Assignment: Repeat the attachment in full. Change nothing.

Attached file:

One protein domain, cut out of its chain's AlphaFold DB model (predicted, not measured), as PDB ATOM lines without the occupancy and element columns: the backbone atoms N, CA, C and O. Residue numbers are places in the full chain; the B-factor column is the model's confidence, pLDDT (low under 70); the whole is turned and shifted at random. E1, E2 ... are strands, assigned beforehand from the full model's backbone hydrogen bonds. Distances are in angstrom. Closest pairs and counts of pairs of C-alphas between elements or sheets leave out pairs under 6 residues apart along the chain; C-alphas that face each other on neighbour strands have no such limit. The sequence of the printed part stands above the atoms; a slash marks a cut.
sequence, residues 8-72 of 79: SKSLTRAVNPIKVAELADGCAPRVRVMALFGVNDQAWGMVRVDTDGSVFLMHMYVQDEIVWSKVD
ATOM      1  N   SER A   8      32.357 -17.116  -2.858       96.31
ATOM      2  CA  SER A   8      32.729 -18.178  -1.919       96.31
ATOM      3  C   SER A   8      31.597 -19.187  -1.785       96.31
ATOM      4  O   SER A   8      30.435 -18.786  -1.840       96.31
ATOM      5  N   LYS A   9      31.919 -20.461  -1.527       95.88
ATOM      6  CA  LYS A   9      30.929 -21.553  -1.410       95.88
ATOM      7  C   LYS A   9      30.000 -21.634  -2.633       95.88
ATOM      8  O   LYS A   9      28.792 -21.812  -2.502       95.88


One protein domain, cut out of its chain's AlphaFold DB model (predicted, not measured), as PDB ATOM lines without the occupancy and element columns: the backbone atoms N, CA, C and O. Residue numbers are places in the full chain; the B-factor column is the model's confidence, pLDDT (low under 70); the whole is turned and shifted at random. E1, E2 ... are strands, assigned beforehand from the full model's backbone hydrogen bonds. Distances are in angstrom. Closest pairs and counts of pairs of C-alphas between elements or sheets leave out pairs under 6 residues apart along the chain; C-alphas that face each other on neighbour strands have no such limit. The sequence of the printed part stands above the atoms; a slash marks a cut.
sequence, residues 8-72 of 79: SKSLTRAVNPIKVAELADGCAPRVRVMALFGVNDQAWGMVRVDTDGSVFLMHMYVQDEIVWSKVD
ATOM      1  N   SER A   8      32.357 -17.116  -2.858       96.31
ATOM      2  CA  SER A   8      32.729 -18.178  -1.919       96.31
ATOM      3  C   SER A   8      31.597 -19.187  -1.785       96.31
ATOM      4  O   SER A   8      30.435 -18.786  -1.840       96.31
ATOM      5  N   LYS A   9      31.919 -20.461  -1.527       95.88
ATOM      6  CA  LYS A   9      30.929 -21.553  -1.410       95.88
ATOM      7  C   LYS A   9      30.000 -21.634  -2.633       95.88
ATOM      8  O   LYS A   9      28.792 -21.812  -2.502       95.88